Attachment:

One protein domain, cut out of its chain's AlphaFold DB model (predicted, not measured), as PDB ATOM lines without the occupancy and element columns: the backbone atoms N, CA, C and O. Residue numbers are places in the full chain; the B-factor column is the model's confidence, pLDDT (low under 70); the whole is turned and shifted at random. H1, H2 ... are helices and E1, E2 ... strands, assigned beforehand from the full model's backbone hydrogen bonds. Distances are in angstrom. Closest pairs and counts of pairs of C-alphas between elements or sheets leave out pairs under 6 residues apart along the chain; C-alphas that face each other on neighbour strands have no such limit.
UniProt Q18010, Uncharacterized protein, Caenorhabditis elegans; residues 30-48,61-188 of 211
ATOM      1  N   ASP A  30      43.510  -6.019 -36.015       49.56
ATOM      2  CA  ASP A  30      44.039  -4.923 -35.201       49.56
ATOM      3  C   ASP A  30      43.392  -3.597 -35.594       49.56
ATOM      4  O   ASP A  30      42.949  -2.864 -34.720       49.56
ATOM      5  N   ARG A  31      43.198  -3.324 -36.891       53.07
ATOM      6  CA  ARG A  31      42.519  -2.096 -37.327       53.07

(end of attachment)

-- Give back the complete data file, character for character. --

One protein domain, cut out of its chain's AlphaFold DB model (predicted, not measured), as PDB ATOM lines without the occupancy and element columns: the backbone atoms N, CA, C and O. Residue numbers are places in the full chain; the B-factor column is the model's confidence, pLDDT (low under 70); the whole is turned and shifted at random. H1, H2 ... are helices and E1, E2 ... strands, assigned beforehand from the full model's backbone hydrogen bonds. Distances are in angstrom. Closest pairs and counts of pairs of C-alphas between elements or sheets leave out pairs under 6 residues apart along the chain; C-alphas that face each other on neighbour strands have no such limit.
UniProt Q18010, Uncharacterized protein, Caenorhabditis elegans; residues 30-48,61-188 of 211
ATOM      1  N   ASP A  30      43.510  -6.019 -36.015       49.56
ATOM      2  CA  ASP A  30      44.039  -4.923 -35.201       49.56
ATOM      3  C   ASP A  30      43.392  -3.597 -35.594       49.56
ATOM      4  O   ASP A  30      42.949  -2.864 -34.720       49.56
ATOM      5  N   ARG A  31      43.198  -3.324 -36.891       53.07
ATOM      6  CA  ARG A  31      42.519  -2.096 -37.327       53.07